Elias graduated Kindergarten with the math curriculum we were previously using just in time for Singapore Math Inc. to send us Dimensions Math PK-5 to review Level 1B semester! We were so excited! We did a Facebook live “box opening” together. Every day over that first weekend Elias begged me to just LOOK at his math books!

I spent the weekend looking over the material as well! It was so colorful and neatly laid out! Every “chapter” was color coded, there was neat and exact objectives and materials needed. This pleased me GREATLY! There is nothing better then a math cirriulum that is neat and organized! I felt confident in navigating all the material with ease.

In the beginning, I was confused why I needed a Textbook, Workbook and Teacher’s Guide, but as I paged through the lessons I began to understand what role they each played and enjoyed the three book approach!

Textbook: A full-colored teaching tool for the child to review new concepts.

Workbook: Black and white consumable book that the student practices the concepts on paper.

Teacher’s Guide: Step-by-step for the instructor depicting objectives, lesson materials needed, things to think about, learn about, activities to do, and the orders in which the textbook and workbook pages should be done.

We started with “Chapter 10 Length”. We used different measuring tools and compared lengths and heights of objects. This was a lot of fun. Elias took to it like it was the simplest concept he’s ever taken to! We were delighted! We made it through the whole lesson in just three days. 

The following week we moved to “Chapter 12 Counting to 40”. One of the activities that this chapter opens with is one in which they are to count 20-40 straws (we used colored pencils). I was confused by how this activity was supposed to work, so my husband took over.

He had Elias count the straws out and they grouped them in groups of 10, as suggested in the directions. Elias was supposed to count the groups of 10 (10, 20, 30) followed by the single penciles (31, 32, 33, 34…). They were encouraged to use “place value cards” and then create “number bonds” illustrating the number of pencils they had before them.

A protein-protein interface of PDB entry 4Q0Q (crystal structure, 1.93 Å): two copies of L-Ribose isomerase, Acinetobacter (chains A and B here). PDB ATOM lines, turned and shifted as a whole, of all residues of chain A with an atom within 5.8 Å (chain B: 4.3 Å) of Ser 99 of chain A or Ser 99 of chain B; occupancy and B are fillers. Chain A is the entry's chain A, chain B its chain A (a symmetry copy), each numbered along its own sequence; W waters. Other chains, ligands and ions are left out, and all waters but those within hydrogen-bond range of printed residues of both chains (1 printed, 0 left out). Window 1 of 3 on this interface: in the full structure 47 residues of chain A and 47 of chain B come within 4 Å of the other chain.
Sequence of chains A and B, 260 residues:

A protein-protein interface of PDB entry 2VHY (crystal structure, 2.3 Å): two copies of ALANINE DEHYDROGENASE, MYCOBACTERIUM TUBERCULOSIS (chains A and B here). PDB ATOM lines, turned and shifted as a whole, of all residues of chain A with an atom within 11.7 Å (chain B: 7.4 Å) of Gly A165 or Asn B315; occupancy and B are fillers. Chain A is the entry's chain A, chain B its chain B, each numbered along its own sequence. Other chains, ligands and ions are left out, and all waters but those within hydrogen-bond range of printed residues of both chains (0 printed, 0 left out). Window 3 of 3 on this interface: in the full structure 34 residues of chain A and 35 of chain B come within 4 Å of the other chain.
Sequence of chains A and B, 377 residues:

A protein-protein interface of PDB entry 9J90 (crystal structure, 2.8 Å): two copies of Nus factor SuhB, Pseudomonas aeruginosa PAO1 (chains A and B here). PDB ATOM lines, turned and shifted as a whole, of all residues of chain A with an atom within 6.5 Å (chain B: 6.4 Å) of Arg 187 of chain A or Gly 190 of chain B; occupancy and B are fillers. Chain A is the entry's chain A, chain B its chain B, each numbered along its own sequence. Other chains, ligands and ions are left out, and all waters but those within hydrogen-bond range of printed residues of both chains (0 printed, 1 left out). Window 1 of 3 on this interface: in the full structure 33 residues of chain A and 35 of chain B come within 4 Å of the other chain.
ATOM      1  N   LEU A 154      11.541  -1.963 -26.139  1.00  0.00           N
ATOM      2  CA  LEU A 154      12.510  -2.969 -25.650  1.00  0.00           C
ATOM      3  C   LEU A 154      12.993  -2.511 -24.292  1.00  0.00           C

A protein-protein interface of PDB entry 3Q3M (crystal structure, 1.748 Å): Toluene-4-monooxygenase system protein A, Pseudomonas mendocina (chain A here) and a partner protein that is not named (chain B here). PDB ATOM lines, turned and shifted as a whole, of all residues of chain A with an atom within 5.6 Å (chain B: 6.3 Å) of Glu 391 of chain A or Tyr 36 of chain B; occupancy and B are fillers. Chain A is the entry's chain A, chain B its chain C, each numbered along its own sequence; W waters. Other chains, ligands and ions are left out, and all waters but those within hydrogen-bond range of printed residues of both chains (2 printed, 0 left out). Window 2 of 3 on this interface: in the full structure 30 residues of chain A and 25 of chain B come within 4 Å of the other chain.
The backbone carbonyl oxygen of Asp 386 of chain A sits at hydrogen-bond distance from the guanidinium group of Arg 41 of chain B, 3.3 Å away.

Elias never understood why each group of ten pencils put a mark in the “tens” spot on our “place value” card. He did not understand number bonds at all. Matter of fact, neither did Alex and I. Neither did any of my almost 4th grade students.

We progressed to the next few lessons which had Elias adding two digit numbers. He had absolutely no idea how to do this.

I started to wonder… maybe Singapore Math Dimensions taught place value in the previous books and we missed it? Maybe they taught basic math facts before this?

 

I looked back at the Course Objectives and Summary of Dimensions 1A to see if it could answer my questions. To my surprise, children were taught how to make these “number bonds” for numbers 6, 7, 8 and 10. Nowhere did I find a solid teaching or the memorizing of basic addition facts, nor a proper instruction of place value; I find any trace of teaching addition with stacking numbers and adding according to place value.

Elias and I kept trying to move forward in this curriculum, but teaching him how to add 10’s by giving him bundle of 10 items without teaching him how regrouping happens was a major roadblock.

Here one example of what I am talking about:

 

As you can see, “The squirrel buried 28 acorns. She will bury 5 more acorns. How many acorns will she bury in all?” Two examples are given at the bottom of the page to assist the child in understanding the required mathematical transaction that needs to occur to attain the solution. Looking at the number bond, I see that habitually throughout this cirriuculm these “number bonds” create an abstract approach to simple addition problems. This abstract math is not, in our opinion, nessessary at such an early stage of development. It creates confusion before a solid foundation is laid.

I believe and have experienced that teaching a child to stack numbers to add them learning how to regroup the units place, carrying a “1” to the tens place when nessessary, creates a fundamental understanding of what is occurring during addition. Number bonds and the block example on the left fail to equip a student with this basic understanding.

 

After attempting 5-6 lessons together, we had to stop using Singapore Math Inc.’s Dimensions Math 1B with my son for two reasons:

(1) It failed to properly instruct him in basic addition concepts and therefore created stress and frustration.

(2) Not only Elias struggled though. My husband, my older children and I did not understand number bonds and this strange method of teaching addition and subtraction. 

Unfortunately, this cirriculum did not work for us and we cannot, therefore, recommend it. 

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